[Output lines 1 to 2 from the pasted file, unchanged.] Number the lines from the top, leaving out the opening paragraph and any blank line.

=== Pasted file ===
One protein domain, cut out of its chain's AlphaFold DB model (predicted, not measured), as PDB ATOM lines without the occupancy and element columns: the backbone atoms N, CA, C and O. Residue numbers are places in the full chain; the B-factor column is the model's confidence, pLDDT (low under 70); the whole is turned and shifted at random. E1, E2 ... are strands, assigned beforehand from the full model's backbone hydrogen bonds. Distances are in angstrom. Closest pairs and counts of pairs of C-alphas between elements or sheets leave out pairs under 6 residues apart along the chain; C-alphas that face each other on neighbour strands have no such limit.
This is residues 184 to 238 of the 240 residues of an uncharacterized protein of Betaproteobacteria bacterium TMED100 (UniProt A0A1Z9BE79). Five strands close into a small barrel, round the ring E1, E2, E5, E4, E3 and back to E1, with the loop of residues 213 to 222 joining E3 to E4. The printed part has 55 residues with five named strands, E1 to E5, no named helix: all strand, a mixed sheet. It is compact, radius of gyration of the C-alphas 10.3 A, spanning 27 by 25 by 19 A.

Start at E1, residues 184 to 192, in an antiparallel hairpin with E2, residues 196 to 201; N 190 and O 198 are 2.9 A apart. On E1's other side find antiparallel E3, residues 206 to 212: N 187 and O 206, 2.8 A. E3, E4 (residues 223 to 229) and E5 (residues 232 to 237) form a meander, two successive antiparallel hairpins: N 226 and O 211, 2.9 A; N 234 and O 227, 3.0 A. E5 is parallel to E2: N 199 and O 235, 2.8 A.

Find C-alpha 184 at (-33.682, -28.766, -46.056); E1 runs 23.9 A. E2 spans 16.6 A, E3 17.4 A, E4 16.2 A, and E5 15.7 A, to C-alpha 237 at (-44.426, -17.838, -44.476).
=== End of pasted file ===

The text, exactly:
This is residues 184 to 238 of the 240 residues of an uncharacterized protein of Betaproteobacteria bacterium TMED100 (UniProt A0A1Z9BE79). Five strands close into a small barrel, round the ring E1, E2, E5, E4, E3 and back to E1, with the loop of residues 213 to 222 joining E3 to E4. The printed part has 55 residues with five named strands, E1 to E5, no named helix: all strand, a mixed sheet. It is compact, radius of gyration of the C-alphas 10.3 A, spanning 27 by 25 by 19 A.

Start at E1, residues 184 to 192, in an antiparallel hairpin with E2, residues 196 to 201; N 190 and O 198 are 2.9 A apart. On E1's other side find antiparallel E3, residues 206 to 212: N 187 and O 206, 2.8 A. E3, E4 (residues 223 to 229) and E5 (residues 232 to 237) form a meander, two successive antiparallel hairpins: N 226 and O 211, 2.9 A; N 234 and O 227, 3.0 A. E5 is parallel to E2: N 199 and O 235, 2.8 A.